Wednesday, June 8, 2022


In The Ghost: A Cultural History, recently released by Tate Publishing, author Susan Owens begins not with the specters of Halloween or some drafty Victorian haunted house, but with this scene where Scrooge is visited by his former partner.

Charles Dickens described Jacob Marley as “transparent,” and laden with “cash-boxes, keys, padlocks, ledgers, deeds, and heavy purses wrought in steel”; otherwise he had “the same face” and garb. Ghosts in the late 18th century and into the 19th century became translucent in part due to new optical shows (like phantasmagoria) and lantern-slides that projected luminous images, as well as the increased use of watercolors in art. “When Dickens made Marley’s ghost see-through in A Christmas Carol, he was drawing on a convention that had only relatively recently been established,” she writes.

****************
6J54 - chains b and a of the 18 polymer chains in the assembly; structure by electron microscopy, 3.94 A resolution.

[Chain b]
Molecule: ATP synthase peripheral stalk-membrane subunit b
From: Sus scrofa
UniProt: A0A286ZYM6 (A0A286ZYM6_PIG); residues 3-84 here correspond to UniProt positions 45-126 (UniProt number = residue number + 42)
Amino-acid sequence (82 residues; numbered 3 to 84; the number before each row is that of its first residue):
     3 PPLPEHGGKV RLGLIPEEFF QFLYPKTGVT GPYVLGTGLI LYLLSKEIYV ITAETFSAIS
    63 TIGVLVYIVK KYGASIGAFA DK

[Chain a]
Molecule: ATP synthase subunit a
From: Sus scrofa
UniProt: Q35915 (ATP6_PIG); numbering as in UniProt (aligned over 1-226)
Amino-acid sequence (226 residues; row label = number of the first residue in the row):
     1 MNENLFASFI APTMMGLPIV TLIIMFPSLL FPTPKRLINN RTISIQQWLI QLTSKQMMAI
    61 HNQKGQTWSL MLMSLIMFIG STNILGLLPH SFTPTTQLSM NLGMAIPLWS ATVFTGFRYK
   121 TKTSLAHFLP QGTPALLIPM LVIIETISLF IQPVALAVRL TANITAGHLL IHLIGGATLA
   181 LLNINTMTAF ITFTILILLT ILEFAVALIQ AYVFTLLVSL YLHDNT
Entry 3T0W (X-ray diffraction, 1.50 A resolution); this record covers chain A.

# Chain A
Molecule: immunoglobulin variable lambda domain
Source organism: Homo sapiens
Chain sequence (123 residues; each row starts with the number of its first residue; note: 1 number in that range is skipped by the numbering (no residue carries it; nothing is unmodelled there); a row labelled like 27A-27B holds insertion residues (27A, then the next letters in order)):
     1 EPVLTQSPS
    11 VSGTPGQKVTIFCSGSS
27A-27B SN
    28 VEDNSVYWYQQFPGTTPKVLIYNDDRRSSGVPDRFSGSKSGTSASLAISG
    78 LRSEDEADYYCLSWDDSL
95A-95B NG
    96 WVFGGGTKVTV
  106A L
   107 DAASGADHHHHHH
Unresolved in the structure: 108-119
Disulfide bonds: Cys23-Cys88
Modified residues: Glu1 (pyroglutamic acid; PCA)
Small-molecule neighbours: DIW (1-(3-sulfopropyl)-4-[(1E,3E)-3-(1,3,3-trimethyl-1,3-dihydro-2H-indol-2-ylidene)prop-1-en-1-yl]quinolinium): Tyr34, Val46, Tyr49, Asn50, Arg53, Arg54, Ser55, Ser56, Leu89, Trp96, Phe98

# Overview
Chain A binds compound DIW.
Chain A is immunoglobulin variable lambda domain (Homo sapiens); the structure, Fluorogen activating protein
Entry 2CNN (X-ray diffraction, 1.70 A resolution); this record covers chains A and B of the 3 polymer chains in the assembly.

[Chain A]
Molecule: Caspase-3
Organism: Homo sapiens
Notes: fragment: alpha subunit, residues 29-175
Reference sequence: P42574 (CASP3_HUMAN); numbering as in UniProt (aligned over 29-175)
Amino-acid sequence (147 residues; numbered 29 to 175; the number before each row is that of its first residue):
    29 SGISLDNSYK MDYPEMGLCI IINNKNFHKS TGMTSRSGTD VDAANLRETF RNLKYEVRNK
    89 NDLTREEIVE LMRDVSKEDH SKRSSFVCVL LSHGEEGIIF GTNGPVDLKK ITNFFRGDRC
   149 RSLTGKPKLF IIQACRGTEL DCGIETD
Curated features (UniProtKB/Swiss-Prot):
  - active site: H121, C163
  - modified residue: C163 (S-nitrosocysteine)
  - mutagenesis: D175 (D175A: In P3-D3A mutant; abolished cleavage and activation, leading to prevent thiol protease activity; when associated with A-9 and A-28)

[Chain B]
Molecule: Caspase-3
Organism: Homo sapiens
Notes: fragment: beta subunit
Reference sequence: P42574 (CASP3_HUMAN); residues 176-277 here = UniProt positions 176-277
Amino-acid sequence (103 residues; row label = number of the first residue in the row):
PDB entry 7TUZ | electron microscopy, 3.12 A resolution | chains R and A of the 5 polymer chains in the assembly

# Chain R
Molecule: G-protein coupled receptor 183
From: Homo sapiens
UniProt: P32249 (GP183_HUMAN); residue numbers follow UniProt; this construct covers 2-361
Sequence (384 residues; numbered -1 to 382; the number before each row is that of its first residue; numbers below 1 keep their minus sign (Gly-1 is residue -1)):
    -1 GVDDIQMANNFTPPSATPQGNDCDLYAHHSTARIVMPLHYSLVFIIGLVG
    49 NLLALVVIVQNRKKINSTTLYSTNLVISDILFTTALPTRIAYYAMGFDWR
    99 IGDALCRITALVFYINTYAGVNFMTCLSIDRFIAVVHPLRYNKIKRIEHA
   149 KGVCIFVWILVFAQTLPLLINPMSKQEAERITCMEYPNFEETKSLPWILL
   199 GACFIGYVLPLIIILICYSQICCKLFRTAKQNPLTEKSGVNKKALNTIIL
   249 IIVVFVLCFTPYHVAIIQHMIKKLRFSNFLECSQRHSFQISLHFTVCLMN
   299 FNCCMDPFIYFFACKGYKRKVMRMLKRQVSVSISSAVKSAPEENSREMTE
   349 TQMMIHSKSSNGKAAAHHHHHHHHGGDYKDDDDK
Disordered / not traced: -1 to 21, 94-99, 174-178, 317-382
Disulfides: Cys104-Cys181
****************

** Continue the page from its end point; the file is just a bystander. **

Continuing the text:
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Evil Vines Cemetery said...

I never thought about the changing perception of ghosts. That's really interesting.

Rot said...

Same! It had never occurred to me.